At 5 p.m. on Friday, Aviral Dasgupta and Shubham Agarwal were in a cab, stuck in heavy Kolkata traffic.

They had travelled all the way from Jamshedpur and were hoping to make their 6 p.m. flight to Chennai. The boys were to participate in the TCS IT Wiz quiz, an event they had prepared for since the past two years.

Their efforts bore fruit when, on Saturday, they bagged the second prize at the event cracking almost every question on contemporary trends in technology. And, when CEO of TCS, N. Chandrasekaran, walked up to congratulate them, they said, “Please bring such quizzes to our city. Don’t confine them to Kolkata.”

The request reflects a larger trend as, over the years, the performance of students from smaller cities in inter-school events has only improved.

“The landscape of quizzing seems to be changing entirely. Smaller towns such as Coimbatore, Jamshedpur, Lucknow and many others are giving the cities a hard time,” says Giri Balasubramanium, popularly known as Pickbrain, also the CEO of Greycaps, an on-stage quizzing and knowledge service provider company, who hosts the TCS IT Wiz every year.

According to a study by TCS and Pickbrain, students from Lucknow have consistently performed better than those from other cities over the past four years. Chennai fares better than Pune, Mumbai and Hyderabad but Bangalore, Delhi and Kolkata are ahead of it. Cities such as Kochi, Bhubaneshwar and Indore are quizzing hotspots.

A TCS official says many in the audience were surprised when students of SRDFVV School, Chromepet, won the regional finals in Chennai.

“We often think only students from smart classrooms in reputed schools will know about technology but that is not the case. With so many sources of information available, children find their own ways to develop interest. They just need to be encouraged in the pursuit.”

A classmate of Navin Sridhar, one of the winners from the school, explains the secret of his friend’s success. “Navin doesn’t like books. He loves the internet and is online all the time. We don’t have access to internet in school but since he is the pupil leader, he does. He is very good at all concepts of technology,” he says.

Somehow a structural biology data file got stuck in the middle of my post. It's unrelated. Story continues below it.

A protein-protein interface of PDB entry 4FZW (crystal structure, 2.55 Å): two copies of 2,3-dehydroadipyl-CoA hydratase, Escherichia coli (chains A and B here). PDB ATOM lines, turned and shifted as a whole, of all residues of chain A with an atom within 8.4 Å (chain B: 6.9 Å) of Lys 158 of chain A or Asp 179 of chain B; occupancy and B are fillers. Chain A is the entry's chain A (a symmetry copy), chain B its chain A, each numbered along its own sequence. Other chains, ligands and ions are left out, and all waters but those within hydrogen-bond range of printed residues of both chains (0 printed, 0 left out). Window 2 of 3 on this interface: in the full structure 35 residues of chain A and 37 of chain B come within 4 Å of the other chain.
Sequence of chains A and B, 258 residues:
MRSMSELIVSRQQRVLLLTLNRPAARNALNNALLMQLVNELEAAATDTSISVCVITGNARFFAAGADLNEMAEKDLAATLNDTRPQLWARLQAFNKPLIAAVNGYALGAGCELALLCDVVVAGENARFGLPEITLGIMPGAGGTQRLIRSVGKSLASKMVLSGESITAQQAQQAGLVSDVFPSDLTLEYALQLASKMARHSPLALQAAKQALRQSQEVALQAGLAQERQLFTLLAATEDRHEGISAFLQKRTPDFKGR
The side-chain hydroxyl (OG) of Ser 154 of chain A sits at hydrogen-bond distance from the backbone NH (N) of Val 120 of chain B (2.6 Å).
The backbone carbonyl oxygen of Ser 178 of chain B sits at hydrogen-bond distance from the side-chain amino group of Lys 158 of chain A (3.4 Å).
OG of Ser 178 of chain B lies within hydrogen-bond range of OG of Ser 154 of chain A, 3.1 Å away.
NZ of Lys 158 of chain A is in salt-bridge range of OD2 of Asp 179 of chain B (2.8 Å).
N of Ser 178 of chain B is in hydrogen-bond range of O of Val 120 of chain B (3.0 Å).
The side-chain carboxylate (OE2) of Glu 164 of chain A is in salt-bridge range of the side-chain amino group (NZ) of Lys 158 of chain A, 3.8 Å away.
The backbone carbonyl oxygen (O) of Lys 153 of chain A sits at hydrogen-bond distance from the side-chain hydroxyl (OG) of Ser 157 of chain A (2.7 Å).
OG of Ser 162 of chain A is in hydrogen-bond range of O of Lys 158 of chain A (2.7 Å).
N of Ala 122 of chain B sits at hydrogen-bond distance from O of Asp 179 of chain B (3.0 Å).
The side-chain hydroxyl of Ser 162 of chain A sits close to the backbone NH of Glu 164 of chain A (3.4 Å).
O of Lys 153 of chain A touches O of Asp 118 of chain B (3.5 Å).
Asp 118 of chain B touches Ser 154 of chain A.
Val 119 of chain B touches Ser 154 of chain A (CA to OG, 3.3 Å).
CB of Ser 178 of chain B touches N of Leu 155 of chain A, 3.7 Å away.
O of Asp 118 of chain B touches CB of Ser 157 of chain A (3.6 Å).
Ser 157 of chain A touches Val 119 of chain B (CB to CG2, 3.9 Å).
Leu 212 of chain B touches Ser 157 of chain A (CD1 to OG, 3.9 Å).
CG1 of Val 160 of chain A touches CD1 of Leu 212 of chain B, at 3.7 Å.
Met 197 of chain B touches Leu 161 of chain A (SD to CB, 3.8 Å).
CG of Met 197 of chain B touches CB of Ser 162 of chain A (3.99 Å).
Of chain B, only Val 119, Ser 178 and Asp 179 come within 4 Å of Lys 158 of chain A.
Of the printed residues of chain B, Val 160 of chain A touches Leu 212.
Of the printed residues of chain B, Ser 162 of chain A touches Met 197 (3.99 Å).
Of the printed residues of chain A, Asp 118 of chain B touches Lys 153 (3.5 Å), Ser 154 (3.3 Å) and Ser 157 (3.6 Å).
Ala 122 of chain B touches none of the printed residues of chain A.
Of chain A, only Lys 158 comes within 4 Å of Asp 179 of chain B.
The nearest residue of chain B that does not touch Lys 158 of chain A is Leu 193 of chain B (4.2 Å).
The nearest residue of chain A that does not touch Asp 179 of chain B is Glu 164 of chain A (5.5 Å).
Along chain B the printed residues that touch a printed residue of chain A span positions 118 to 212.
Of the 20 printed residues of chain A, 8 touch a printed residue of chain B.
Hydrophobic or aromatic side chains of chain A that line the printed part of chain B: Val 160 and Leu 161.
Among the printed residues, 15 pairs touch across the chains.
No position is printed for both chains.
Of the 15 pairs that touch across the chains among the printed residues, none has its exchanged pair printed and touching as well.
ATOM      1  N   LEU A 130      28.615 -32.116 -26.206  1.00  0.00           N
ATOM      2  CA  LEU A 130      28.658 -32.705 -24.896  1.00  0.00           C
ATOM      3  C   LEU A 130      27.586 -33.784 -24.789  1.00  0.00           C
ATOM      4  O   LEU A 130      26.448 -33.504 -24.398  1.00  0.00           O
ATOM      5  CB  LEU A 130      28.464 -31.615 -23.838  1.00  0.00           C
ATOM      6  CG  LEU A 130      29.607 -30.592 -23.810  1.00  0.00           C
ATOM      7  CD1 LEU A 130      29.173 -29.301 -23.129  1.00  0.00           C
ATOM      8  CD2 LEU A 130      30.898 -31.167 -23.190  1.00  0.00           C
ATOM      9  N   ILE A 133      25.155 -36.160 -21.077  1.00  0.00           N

According to Navin, “My teammate Saiprasanth and I are from the biology stream, so we don’t even get to read about computer science. We put in at least four hours of preparation every day — that includes rigorous surfing and understanding alternative technology.”

Nearly 3,500 schools from across the country participated in the various rounds of the quiz, after which the finals were held. Teams from Chennai, Bangalore, Delhi, Kolkata, Hyderabad, Ahmedabad, Coimbatore and Mumbai qualified.

The quiz tested the students on concepts of fuzzy logic, Unicode, open source technologies, scripting languages, innovators, modern gadgets, trivia and almost everything that made news in recent years.

The idea was to provide a class on information technology outside the classroom and offer generationally-relevant lessons. Hence, there was an extensive use of animation, Mr. Giri said.

At the end of the day, it is not just about the quiz. “Such competitions offer prizes that are way better than those won in regular quizzes,” said a regional finalist from Indore. The winners of the quiz, Prempal Singh and Arnav Sharma from Delhi, won Samsung Galaxy Note tablets.

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